A new housing development in suburban Minneapolis-St. Paul will use grid-interactive electric thermal water heaters to enable the Midwest’s first community energy storage project.
The sophisticated water heaters will allow Great River Energy (GRE) and Dakota Electric Association — the cooperative providing electricity to the development — to use them as community storage capable of integrating the state’s growing wind and solar resources.
“The water heaters behave as a battery and absorb energy, mainly at night, but they can be turned on and off in a moment’s notice,” said Gary Connett, Great River Energy’s director of member services.
“The game-changer for us is this variable generation in our future and here today. Renewables and more photovoltaics means all of a sudden we need something more dynamic than the water heater of the past,” he said. “This is where this grid-interactive water heater has benefits.”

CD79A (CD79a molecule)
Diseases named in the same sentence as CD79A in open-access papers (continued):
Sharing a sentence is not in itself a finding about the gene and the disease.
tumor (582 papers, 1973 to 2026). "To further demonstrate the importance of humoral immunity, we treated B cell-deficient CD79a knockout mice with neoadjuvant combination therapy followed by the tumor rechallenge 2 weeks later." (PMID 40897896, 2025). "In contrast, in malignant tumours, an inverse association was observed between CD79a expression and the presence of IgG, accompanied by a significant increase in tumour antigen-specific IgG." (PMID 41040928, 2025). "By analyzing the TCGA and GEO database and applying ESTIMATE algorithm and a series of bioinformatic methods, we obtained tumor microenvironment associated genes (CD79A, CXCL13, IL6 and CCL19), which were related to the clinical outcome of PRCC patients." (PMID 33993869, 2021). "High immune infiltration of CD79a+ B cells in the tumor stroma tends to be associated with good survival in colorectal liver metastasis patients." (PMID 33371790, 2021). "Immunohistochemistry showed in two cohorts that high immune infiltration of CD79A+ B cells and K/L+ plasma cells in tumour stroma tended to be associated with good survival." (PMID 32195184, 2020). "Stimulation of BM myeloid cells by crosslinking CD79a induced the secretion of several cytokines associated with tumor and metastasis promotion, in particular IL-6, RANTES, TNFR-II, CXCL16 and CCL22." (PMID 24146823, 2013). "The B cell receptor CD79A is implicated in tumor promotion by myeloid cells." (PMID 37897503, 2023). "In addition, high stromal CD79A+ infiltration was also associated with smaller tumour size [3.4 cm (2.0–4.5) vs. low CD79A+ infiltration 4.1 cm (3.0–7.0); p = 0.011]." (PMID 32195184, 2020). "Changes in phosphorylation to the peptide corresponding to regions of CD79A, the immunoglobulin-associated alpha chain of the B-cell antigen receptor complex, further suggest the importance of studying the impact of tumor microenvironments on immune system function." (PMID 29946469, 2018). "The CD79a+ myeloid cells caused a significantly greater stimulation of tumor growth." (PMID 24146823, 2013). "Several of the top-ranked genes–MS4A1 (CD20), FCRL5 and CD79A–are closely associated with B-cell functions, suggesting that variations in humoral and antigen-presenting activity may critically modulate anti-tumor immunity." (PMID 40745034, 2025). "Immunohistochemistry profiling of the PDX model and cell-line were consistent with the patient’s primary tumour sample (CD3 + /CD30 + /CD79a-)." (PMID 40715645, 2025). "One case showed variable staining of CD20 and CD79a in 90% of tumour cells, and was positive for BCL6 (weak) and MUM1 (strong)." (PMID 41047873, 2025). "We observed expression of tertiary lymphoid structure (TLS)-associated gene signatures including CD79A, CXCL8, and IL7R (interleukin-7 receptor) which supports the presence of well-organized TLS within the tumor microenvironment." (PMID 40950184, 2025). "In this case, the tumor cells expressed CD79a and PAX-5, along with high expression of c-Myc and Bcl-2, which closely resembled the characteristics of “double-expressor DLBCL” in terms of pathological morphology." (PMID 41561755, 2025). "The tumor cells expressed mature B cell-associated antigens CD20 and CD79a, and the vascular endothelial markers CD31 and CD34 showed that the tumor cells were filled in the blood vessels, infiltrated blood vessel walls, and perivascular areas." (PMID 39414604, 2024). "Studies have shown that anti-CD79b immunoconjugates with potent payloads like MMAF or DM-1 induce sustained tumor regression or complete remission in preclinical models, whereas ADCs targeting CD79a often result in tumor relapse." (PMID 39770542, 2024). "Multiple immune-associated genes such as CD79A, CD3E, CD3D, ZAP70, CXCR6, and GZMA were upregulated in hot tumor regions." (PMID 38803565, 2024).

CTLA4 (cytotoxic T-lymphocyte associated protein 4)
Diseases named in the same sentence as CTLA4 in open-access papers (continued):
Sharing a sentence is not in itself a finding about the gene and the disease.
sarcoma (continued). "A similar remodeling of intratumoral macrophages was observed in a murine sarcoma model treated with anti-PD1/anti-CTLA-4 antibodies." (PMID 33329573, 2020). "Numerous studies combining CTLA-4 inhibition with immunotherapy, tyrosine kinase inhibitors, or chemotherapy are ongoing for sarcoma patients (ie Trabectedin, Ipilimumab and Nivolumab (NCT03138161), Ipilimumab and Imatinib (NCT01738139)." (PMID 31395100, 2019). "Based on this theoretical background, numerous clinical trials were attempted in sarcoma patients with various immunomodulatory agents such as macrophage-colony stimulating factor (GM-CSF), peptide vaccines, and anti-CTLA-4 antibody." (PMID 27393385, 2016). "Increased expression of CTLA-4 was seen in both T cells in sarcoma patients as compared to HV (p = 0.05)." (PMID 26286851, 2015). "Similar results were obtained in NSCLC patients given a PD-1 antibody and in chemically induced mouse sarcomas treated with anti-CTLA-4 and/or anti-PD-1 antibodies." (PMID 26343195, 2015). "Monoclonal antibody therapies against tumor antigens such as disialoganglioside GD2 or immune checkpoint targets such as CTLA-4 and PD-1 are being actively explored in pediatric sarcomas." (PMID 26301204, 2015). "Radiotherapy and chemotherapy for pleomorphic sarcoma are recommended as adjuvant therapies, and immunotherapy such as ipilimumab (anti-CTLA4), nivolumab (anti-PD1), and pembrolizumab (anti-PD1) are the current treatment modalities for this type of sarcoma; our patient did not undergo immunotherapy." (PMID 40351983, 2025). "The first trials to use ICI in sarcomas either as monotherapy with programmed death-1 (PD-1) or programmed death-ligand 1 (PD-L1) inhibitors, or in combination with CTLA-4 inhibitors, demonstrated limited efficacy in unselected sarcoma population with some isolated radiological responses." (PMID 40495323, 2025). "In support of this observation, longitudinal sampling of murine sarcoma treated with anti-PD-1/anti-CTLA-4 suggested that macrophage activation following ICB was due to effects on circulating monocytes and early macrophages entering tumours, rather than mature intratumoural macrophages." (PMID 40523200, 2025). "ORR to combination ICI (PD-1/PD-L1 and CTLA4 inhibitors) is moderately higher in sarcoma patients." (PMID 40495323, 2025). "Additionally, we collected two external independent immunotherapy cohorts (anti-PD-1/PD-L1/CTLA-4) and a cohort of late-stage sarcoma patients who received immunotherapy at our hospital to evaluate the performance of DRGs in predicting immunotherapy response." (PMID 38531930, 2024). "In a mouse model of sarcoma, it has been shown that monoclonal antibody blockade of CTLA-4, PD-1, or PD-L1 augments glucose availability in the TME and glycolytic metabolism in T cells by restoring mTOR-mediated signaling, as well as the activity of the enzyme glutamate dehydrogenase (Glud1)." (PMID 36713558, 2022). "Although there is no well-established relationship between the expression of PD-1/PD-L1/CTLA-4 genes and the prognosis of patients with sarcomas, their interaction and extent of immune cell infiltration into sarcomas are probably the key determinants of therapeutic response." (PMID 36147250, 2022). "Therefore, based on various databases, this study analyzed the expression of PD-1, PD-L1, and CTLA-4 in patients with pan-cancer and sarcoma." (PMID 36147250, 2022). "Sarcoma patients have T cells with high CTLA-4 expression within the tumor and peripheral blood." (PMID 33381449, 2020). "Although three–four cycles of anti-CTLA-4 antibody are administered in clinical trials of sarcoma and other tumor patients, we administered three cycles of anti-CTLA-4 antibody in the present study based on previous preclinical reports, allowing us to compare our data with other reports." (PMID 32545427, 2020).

While the utility’s current water heater program offers customers two options to charge water heaters in return for better rates on their bills, the Legacy 2 development’s water heaters allow real-time charging and energy storage, Connett said.
Water heaters can represent as much as 40 percent of a household’s energy use. Being able to nimbly control water heaters will allow Great River Energy to offer sophisticated energy services to the Midcontinent Independent System Operator, or MISO, the regional grid operator.